Island of the Giants: Carles

Iloilo City Travel Blog

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As a kid, I would always hear my father talk about his treasure hunting days. I would always hear him say this and that about “Isla de Gigantes”. He talked about huge coffins, the Yamashita treasure, the beautiful beach, the caves and everything. Listening to him alone made me want to go to that place. I did not know where it is or how to get there but Isla de Gigantes is definitely on my “”When I grow up, I’ll go there” list.

Colcol asked me if I wanted to come along with him and Harren to Isla de Gigantes. Without thinking twice, I said “YES”. I was actually surprised as to how they knew about the island because I thought it was just my father and his treasure hunting friends who knew about it. We had several meetings before the actual date of travel. The only meeting that I was able to attend to was the last one, I was actually surprised and a bit shocked when I saw a lot of people on the table meeting withy my friends. There are friends that I know, friends that I barely know familiar faces and total strangers. My “When I grow up, I’ll go there” list must have leaked or something as many people who wanted to go to my must-go island too.

In the end there were only 16 of us who made it to the terminal. We took the 4 am bus going there. The Tanza terminal is perfect for people who want to catch the first trip with the first seats on their destination. Buses that leave for Boracay can also be found here. We took the Estancia bus as it will take us to the port where we’ll meet with Maan’s cousin who will take u to the Island. For people who want to use public transport going to Isla the Gigantes, going to Carles is the best option as there are boats that will take you there. As for us, were lucky enough to have Maan because she has a Tito who lives in the Island.

After 4 hours or so, we arrived at Estancia. We had to do some marketing and the like because according to one of our friend who will come with us too, there are no markets there. Considering that none of us were able to go there yet, we bought gallons of water, loads of food and a sack of rice.We met with Christian at the town proper of Estancia. He had 2 other friends with him. They asked if the boat of Maan’s cousin can accommodate all 16 of us plus our big bags. We did the math and decided to let Oooey, Colcol and Arthur go with Christian and his little boat.

The boat ride from Estancia up to Isla de Gigantes took 2-3 hours. We passed by several island along the way. One of which is the famous Sicogon Island. It is a private resort that has an airport of its own. Gloria Diaz’s Pinkamagandang Hayop sa Balat ng Lupa was shot there. There are other islands too, some inhabited, some not. Me and my friend Cathy sat at the farthest corner of the motor boat. It was 8am and we were travelling under the scorching summer sun. We did not mind the fact that we have no covers on our heads or that we weren’t able to put on sunblock because the air is cool and our excitement got the better of us. By the time we arrived at the Island at around 11 am, I was already badly burned. It is the worst kind of sunburn. Worst that until now, a year and a half after my first Isla the Gigantes escapade, the burned skin has not yet recovered. Where my shorts and tank top fail to cover my skin, the sun‘s heat more than made up for it.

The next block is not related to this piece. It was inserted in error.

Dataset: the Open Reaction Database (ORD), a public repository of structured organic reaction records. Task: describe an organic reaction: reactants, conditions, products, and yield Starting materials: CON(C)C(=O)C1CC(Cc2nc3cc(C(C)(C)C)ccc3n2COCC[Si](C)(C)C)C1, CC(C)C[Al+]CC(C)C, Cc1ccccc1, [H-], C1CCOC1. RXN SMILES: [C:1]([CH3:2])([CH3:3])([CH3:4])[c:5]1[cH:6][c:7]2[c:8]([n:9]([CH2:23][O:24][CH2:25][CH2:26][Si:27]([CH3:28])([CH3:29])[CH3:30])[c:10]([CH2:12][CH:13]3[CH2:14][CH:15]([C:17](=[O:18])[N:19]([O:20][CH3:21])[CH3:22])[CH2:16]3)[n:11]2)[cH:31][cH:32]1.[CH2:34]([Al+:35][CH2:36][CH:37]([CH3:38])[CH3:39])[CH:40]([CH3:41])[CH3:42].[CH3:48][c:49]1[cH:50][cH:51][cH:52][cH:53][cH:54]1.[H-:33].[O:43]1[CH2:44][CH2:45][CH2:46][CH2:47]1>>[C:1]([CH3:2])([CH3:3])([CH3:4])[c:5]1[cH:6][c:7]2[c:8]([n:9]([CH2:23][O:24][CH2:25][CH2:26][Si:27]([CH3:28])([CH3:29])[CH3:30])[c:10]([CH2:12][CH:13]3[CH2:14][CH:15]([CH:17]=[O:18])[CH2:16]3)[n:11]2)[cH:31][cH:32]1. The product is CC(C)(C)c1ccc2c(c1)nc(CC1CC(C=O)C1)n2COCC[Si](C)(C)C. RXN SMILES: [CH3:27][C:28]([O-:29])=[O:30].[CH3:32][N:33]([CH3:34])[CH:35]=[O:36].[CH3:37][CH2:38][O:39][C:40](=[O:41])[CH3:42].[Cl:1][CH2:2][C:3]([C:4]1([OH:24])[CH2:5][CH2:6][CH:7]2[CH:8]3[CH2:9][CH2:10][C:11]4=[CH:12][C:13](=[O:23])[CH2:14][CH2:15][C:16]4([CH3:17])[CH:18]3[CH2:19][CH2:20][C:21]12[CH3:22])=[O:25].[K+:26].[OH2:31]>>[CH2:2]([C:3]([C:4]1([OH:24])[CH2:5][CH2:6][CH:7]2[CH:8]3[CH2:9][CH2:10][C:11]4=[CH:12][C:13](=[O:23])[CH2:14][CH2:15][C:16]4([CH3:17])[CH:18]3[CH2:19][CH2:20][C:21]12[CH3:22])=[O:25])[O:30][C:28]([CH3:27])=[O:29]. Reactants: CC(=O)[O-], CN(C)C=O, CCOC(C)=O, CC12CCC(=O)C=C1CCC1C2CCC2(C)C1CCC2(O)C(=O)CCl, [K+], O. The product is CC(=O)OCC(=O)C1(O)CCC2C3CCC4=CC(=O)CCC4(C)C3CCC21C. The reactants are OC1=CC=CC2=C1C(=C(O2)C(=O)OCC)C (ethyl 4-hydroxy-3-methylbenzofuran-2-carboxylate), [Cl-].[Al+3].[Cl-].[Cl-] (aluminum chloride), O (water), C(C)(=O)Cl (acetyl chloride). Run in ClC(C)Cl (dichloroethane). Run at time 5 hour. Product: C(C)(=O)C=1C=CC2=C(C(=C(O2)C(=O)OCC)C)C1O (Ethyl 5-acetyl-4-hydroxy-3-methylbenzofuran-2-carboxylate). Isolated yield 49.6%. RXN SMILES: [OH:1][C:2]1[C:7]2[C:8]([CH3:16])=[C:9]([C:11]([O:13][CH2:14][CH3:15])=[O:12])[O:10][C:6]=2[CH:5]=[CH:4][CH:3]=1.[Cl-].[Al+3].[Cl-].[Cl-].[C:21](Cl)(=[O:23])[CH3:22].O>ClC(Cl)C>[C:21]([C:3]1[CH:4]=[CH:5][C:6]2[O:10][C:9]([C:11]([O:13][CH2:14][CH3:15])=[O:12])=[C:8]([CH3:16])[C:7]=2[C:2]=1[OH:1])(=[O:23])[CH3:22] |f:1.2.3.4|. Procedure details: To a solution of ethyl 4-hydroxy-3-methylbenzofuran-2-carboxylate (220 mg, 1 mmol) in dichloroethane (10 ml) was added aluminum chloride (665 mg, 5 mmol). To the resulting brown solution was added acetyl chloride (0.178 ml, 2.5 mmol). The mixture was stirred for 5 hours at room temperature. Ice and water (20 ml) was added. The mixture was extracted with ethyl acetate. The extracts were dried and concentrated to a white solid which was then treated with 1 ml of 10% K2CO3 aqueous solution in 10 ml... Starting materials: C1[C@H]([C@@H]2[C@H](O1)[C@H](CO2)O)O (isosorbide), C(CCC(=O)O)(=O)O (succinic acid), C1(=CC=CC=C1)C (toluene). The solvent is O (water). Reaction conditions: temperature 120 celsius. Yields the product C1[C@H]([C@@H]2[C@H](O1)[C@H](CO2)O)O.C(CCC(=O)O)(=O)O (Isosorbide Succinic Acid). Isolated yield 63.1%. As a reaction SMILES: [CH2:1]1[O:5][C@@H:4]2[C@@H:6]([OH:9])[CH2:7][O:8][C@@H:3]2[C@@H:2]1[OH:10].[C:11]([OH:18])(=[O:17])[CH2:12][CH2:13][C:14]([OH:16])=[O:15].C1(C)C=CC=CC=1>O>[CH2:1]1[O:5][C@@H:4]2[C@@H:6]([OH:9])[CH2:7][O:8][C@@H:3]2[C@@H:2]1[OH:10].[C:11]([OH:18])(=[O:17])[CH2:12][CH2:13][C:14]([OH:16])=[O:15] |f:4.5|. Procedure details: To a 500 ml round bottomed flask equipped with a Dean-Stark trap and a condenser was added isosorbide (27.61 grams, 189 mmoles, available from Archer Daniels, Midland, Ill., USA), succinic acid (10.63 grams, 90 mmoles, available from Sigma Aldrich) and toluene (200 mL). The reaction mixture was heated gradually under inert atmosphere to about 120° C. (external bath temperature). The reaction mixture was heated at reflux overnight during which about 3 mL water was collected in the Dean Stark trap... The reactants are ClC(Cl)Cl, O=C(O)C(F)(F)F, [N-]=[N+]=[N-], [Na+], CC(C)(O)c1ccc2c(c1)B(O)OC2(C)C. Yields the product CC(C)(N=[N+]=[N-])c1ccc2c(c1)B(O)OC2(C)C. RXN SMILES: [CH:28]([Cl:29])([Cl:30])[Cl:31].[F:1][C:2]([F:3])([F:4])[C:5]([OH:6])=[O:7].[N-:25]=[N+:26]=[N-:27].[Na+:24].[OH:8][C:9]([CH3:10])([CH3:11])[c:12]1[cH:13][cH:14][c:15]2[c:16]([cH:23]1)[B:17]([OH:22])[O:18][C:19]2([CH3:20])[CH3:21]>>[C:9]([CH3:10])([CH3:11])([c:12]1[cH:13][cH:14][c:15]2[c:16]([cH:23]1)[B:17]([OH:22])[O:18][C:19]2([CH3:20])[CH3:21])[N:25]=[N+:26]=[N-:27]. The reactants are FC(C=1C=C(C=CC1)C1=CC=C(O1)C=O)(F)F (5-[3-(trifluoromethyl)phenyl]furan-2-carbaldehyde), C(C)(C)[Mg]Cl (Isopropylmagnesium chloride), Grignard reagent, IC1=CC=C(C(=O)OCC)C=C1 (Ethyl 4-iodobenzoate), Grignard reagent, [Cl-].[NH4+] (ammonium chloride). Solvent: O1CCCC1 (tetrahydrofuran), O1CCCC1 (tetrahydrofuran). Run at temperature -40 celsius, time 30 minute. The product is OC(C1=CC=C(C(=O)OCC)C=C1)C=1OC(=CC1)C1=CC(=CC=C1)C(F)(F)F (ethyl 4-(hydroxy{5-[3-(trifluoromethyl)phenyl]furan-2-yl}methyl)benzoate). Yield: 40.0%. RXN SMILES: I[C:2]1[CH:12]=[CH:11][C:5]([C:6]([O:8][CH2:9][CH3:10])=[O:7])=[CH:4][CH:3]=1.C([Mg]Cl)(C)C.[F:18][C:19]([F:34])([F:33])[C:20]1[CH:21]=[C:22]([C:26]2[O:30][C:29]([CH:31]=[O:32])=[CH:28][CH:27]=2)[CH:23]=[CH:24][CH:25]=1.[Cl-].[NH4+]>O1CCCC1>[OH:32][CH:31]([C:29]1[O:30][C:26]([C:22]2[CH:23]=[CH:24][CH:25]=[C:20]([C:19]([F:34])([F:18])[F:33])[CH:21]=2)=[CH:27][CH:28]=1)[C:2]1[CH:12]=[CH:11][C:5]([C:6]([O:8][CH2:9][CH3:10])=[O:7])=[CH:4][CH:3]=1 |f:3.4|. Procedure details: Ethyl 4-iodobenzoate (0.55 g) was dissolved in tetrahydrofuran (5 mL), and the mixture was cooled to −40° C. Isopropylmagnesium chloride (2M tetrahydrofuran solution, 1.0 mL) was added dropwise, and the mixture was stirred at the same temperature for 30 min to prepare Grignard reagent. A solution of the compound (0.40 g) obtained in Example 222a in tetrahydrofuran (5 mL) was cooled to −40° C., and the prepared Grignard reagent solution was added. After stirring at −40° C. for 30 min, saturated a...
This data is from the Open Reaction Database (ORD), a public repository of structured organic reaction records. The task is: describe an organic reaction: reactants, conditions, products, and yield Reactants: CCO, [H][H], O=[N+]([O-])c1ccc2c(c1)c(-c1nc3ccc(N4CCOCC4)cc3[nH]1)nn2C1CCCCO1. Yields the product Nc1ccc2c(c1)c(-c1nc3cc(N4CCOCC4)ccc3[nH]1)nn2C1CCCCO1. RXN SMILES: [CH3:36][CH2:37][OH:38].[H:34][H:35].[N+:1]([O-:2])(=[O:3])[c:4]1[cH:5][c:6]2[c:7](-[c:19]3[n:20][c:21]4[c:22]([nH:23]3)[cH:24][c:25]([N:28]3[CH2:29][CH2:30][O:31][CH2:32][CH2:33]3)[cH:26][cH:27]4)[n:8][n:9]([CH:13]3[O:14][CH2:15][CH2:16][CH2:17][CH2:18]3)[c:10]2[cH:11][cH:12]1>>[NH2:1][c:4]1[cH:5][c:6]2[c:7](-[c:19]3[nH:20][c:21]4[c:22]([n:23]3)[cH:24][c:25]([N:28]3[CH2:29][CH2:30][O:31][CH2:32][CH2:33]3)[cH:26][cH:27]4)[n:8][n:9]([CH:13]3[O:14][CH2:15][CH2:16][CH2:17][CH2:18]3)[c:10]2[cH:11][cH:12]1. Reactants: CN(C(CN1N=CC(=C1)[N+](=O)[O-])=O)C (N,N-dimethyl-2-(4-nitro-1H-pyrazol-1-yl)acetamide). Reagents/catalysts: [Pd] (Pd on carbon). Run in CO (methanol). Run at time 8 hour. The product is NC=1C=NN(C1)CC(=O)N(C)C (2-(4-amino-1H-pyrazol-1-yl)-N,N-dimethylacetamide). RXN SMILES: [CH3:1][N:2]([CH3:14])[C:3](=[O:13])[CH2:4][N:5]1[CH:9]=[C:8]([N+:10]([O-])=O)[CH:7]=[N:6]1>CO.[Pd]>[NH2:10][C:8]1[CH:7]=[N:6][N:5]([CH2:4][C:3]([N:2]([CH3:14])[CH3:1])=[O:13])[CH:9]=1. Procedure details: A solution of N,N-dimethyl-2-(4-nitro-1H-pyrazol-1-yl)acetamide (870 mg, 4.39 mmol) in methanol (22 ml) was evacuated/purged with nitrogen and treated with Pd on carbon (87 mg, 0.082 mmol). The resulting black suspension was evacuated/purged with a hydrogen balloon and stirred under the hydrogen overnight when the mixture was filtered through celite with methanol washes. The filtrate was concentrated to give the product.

When we arrived at the island, we went straight to Maan’s Tito’s house. It was just 50 steps away from the beach. First thing that I noticed about the island is its “ambiance”. I don’t know if it’s just me or if my prejudice is getting the better of me. But setting foot on the Island’s white sand seashore has a cosmic effect on me. Blame it on my badly burned skin or the stories that I hear from my father.

Our friends who hitched in the smaller boat arrived a little bit later. I was right in assuming that size and speed are somewhat related when it comes to motor boats. We had bigger boats, it was quicker, we arrived faster. They had a small boat, it was slow and they just can’t keep up with us.

After lunch, we decided to check out the “tanke”. Locals refer to it as the “engkanto’s swimming pool”. I was scared but excited as hell to check this place out. The “tangke” has no shoreline. It is actually hidden in the high rocks. Imagine a small beach in between high rocks with trees and shrubs wrong above and beside it.

Now as for the mysterious side of it: This “tanke” as I have mentioned is surrounded by rocks and trees but the water’s surface is clean and does not have single fallen leaf, shrub or stem on it. (As they say, it is the”engkanto’s swimming pool so it is somewhat maintained and cleaned regularly but unseen forces of nature”) The locals there are very superstitious, they told us to keep out mouths shut and to never destroy the serenity of the place as it might enrage the “engkantos” there. And this we did when we got there. We spoke in hushed voices, we were extra careful and all. I wonder if the “engkantos” there got mad when some vandals put their names, their lover’s names, their fraternities’ names and the like at the rocks around.